5 Rules of Thumb for Job Search E-mail Etiquette

I’m currently recruiting for several positions, so I’ve been receiving tons of e-mails from job seekers applying for our open jobs.  It was while going through these submissions that I got the inspiration for this post.  One of the messages I received was a very brief e-mail with a resume attached.  The e-mail simply stated the following:

Salary Requirements – $50K, Thanks [Insert Person’s Name Here]

Sadly, this isn’t the first time I’ve seen something like this. Now it’s great that you’re being so upfront – after all if there’s a disconnect on the salary, it probably won’t work – but you should express yourself in a more professional way.

There seems to be some confusion out there about e-mail e-tiquette in the job search. E-mail e-tiquette is the professional and respectful way to communicate electronically. Allow me to clear things up.

  1. A job search e-mail is a business letter.  In today’s age of chat acronyms and Internet slang, people tend to forget to be more formal when sending an e-mail for jobs. A job search e-mail should be addressed and signed properly.  “Dear Ms. Soandso”.  The message should be written in letter format.  Not just “Please see my attached resume. Thanks”.
  2. Your cover letter is your e-mail.  There’s no need to type an introductory e-mail to your attached cover letter. In the olden days, a cover letter was mailed to introduce your resume. Now, your e-mail does that.  So treat your e-mail as your cover letter.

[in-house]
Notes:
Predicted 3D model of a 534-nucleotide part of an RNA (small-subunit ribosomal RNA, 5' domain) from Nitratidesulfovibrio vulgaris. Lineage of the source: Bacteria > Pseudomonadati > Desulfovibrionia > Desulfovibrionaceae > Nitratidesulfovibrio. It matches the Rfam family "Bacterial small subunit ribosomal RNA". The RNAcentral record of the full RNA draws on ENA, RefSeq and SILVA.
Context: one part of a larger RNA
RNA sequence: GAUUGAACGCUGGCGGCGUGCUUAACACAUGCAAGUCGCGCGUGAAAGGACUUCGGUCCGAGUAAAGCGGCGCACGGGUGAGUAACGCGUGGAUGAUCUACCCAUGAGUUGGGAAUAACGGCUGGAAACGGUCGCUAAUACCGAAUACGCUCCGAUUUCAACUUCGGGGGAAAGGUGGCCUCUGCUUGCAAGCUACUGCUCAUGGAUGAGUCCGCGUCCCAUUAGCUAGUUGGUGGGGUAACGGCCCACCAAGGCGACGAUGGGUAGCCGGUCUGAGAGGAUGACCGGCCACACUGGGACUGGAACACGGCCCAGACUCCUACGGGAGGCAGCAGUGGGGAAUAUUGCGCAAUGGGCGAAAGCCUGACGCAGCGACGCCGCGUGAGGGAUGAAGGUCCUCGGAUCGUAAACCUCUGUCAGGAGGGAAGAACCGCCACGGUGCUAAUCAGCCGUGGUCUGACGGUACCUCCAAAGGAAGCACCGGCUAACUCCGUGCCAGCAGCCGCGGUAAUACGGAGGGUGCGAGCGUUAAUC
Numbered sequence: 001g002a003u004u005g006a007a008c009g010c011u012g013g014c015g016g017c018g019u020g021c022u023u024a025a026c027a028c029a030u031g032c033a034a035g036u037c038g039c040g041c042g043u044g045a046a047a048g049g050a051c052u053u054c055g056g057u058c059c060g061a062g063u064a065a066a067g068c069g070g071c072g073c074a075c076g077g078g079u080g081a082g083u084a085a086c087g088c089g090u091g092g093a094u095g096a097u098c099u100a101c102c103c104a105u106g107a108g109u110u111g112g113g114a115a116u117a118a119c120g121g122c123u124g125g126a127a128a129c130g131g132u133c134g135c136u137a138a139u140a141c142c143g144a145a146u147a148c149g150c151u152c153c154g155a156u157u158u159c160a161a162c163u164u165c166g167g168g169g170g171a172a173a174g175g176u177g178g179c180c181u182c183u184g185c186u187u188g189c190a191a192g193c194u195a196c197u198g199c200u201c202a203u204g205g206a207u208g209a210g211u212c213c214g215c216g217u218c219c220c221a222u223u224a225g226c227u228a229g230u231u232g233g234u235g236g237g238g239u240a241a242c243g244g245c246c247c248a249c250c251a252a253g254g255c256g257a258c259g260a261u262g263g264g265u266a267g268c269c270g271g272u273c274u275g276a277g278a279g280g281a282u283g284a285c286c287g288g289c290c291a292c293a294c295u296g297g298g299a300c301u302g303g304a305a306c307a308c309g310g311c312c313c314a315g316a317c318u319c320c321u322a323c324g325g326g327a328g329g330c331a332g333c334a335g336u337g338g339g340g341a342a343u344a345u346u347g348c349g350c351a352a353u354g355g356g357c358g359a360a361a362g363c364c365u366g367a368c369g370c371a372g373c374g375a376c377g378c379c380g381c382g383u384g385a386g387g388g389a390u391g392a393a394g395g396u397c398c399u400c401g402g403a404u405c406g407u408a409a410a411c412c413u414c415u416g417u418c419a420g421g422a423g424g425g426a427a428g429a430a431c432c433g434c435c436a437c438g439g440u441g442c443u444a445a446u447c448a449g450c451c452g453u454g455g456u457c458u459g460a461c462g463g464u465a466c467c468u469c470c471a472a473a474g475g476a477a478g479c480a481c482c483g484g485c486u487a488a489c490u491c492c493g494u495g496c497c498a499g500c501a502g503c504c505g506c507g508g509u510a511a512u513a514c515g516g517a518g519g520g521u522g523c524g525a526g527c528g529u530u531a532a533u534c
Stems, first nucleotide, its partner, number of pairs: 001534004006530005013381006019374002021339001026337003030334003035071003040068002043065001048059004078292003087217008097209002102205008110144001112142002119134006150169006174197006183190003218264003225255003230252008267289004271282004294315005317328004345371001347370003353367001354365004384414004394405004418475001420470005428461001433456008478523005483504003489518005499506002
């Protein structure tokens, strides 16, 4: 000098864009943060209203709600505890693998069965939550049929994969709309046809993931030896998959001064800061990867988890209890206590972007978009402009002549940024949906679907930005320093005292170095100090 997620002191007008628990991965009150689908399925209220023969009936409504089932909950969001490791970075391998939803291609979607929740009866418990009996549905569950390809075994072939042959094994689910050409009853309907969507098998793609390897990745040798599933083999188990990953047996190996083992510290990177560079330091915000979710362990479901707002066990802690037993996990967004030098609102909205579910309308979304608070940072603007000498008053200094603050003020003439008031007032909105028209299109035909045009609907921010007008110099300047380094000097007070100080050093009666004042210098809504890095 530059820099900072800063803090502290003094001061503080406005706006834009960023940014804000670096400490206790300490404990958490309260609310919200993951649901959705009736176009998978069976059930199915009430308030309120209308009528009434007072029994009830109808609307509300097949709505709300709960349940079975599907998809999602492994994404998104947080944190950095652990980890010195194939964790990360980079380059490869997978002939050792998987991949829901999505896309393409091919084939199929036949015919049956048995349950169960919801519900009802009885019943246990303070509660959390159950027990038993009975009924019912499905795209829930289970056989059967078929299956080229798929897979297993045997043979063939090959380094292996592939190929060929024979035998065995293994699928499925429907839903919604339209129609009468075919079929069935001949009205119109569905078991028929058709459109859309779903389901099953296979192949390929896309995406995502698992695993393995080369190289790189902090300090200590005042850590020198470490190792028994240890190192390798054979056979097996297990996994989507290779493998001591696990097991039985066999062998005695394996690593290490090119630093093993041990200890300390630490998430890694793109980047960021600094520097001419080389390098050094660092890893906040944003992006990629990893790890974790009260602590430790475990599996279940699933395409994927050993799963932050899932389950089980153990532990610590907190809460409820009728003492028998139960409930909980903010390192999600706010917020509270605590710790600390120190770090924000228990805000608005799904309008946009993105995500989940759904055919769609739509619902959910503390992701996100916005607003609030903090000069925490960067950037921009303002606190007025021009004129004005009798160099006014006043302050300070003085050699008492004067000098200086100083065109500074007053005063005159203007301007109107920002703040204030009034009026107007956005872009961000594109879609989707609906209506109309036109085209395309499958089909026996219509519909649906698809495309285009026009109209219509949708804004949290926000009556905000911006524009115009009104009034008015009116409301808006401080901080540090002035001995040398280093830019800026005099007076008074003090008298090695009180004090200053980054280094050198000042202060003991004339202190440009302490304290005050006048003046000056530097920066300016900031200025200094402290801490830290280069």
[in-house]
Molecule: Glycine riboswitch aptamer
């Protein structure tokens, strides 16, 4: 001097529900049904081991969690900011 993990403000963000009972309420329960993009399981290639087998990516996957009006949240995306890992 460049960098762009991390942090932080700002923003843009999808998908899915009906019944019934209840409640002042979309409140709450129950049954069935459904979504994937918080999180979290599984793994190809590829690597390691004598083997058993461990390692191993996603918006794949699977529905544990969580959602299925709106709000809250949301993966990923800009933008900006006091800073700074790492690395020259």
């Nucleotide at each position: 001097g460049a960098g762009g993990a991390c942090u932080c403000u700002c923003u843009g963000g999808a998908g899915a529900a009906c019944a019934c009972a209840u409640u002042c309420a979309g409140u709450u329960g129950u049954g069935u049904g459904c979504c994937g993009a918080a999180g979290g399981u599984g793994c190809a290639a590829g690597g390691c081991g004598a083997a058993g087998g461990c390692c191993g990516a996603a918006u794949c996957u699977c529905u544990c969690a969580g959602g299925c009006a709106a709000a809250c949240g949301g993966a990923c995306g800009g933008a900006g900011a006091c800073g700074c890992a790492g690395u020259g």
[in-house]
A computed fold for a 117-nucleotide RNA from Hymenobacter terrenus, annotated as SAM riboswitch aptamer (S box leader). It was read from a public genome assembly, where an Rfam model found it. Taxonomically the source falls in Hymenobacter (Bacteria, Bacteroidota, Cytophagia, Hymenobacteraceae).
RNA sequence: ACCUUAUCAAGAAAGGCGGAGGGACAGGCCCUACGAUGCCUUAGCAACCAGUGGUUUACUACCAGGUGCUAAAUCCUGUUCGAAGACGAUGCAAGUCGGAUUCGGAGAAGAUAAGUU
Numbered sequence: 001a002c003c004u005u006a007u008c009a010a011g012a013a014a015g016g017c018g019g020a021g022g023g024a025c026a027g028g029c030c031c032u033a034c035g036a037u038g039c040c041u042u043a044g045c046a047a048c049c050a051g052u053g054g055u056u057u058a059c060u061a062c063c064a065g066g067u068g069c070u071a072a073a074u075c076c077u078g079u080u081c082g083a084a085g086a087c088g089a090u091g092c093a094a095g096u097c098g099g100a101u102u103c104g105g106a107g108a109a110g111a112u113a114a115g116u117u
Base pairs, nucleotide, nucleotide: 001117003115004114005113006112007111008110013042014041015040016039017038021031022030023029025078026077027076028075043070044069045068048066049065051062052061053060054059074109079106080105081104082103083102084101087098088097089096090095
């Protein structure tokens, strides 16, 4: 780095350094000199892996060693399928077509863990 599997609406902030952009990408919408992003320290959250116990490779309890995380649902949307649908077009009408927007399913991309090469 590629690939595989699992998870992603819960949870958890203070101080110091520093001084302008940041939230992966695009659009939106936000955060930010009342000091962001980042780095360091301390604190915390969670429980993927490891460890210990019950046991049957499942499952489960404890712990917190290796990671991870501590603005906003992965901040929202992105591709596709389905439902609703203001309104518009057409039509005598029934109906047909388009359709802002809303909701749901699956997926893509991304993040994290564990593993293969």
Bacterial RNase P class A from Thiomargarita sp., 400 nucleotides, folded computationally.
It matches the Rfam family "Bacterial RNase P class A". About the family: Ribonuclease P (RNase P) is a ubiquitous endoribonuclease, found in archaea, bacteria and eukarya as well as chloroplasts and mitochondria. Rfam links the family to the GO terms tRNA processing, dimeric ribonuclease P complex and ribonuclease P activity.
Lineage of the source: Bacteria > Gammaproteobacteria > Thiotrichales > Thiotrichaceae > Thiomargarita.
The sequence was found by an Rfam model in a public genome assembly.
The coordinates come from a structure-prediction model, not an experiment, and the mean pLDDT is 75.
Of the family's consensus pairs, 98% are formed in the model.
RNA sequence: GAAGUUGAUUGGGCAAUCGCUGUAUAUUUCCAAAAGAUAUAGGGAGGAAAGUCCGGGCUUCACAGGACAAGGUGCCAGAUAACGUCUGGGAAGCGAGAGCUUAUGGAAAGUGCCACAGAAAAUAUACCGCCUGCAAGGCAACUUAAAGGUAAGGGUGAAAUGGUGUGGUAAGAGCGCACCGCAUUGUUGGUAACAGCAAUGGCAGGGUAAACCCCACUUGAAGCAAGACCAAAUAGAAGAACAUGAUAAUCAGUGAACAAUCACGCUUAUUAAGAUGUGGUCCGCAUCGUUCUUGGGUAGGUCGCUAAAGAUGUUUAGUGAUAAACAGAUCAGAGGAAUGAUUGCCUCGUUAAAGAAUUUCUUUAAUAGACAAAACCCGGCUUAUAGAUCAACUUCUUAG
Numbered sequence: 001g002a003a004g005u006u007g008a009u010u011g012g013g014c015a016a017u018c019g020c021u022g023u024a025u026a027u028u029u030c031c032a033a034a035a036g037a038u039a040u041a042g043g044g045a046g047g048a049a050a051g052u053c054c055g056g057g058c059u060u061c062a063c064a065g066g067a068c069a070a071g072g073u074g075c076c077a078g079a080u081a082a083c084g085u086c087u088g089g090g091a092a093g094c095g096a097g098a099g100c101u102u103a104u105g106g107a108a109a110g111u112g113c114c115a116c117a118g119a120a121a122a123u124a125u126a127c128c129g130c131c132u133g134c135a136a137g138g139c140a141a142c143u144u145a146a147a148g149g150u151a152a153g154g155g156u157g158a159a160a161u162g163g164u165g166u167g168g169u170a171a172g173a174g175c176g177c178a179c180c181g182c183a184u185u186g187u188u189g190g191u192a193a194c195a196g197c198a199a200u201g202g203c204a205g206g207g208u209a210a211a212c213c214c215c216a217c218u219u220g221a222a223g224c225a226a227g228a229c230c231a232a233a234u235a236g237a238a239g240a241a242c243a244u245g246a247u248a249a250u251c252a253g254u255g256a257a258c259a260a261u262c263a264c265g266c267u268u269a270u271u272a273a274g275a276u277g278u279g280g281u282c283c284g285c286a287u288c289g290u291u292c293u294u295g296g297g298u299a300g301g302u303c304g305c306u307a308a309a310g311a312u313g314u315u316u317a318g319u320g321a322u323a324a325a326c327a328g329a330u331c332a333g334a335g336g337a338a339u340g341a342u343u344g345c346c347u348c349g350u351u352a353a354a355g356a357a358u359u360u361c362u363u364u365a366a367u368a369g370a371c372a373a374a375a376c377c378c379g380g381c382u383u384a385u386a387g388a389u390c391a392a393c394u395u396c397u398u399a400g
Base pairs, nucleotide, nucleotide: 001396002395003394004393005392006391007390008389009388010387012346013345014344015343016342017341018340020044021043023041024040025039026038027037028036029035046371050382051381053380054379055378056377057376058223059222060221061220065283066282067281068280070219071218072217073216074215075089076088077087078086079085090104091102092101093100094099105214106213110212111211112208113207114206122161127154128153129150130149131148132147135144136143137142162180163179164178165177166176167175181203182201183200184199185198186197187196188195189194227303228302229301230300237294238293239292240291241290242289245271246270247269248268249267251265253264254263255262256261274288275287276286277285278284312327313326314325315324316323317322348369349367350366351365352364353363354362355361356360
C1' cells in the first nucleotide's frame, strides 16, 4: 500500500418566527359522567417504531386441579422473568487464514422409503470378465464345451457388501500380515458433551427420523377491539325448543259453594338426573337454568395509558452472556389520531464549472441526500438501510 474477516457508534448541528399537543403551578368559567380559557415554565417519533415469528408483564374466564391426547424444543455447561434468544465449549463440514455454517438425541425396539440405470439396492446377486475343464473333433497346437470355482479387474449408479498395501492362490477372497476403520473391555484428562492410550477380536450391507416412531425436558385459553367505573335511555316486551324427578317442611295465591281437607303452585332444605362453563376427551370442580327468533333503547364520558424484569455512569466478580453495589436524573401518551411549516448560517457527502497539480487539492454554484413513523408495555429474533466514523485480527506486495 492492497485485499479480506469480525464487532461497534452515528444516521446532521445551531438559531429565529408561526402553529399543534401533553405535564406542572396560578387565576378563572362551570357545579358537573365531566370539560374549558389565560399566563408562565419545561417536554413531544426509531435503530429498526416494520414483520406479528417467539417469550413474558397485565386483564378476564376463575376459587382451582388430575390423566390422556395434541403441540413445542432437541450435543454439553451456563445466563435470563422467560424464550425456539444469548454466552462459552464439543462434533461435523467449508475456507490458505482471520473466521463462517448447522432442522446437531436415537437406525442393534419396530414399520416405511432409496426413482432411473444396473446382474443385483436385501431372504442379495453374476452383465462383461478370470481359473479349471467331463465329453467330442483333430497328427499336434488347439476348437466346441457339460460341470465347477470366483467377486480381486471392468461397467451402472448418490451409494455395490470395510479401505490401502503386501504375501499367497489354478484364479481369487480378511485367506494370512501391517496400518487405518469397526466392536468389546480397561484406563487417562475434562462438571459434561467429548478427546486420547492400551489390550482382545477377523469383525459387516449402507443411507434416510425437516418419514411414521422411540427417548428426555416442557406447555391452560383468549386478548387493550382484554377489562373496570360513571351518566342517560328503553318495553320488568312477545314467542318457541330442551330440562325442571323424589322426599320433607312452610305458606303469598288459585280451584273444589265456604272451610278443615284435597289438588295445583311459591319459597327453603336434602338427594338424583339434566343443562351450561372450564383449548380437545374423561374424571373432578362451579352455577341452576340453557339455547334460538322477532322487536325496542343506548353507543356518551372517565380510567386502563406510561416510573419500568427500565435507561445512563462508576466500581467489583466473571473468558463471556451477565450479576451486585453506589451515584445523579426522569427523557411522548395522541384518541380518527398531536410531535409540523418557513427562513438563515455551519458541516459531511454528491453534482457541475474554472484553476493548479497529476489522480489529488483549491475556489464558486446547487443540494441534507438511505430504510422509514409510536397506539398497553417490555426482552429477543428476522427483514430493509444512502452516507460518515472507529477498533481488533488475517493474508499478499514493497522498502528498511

3. Don’t ever send a blank e-mail.  I can’t count how many times I’ve received a blank e-mail with a resume attached.  Besides being an unprofessional submission for a job, with so many computer viruses around, some people may be hesitant to open your attachment.
  4. Don’t be sexist in addressing your e-mail to generic addresses.  If you don’t know the gender of the recipient of your e-mail, use a neutral salutation like “Dear Hiring Manager” or “Dear Recruiting Team”. Sexist may or may not be the right label for people who do this – but I still get e-mails addressed to “Dear Sir” or “Dear Sirs”.  There’s about a 50% chance that the person receiving your e-mail is not a “Sir”.
  5. Run your spelling and grammar check. Don’t send your e-mail with typos, misspellings, and bad grammar. This will reflect poorly on you.

We all know how important first impressions are, don’t we?  Keep in mind that if you’re applying for a job via an e-mail, that IS your first impression.  Don’t blow it!

 

This post originally appeared on the Personal Branding Blog.

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About MikeSpinale
I'm a people and business partner, an employment brand ambassador, and a career advisor. I am an advocate of HR 2.0 - it's not about the personnel files - it's about bringing on the best talent, ensuring they're in the right seat, and keeping them motivated and growing in their careers. It's not about being the HR police - it's about giving managers the tools they need to effectively lead their teams to greater success. I love to travel, listening to NPR, political banter, social media, foreign languages, and the city of Boston.

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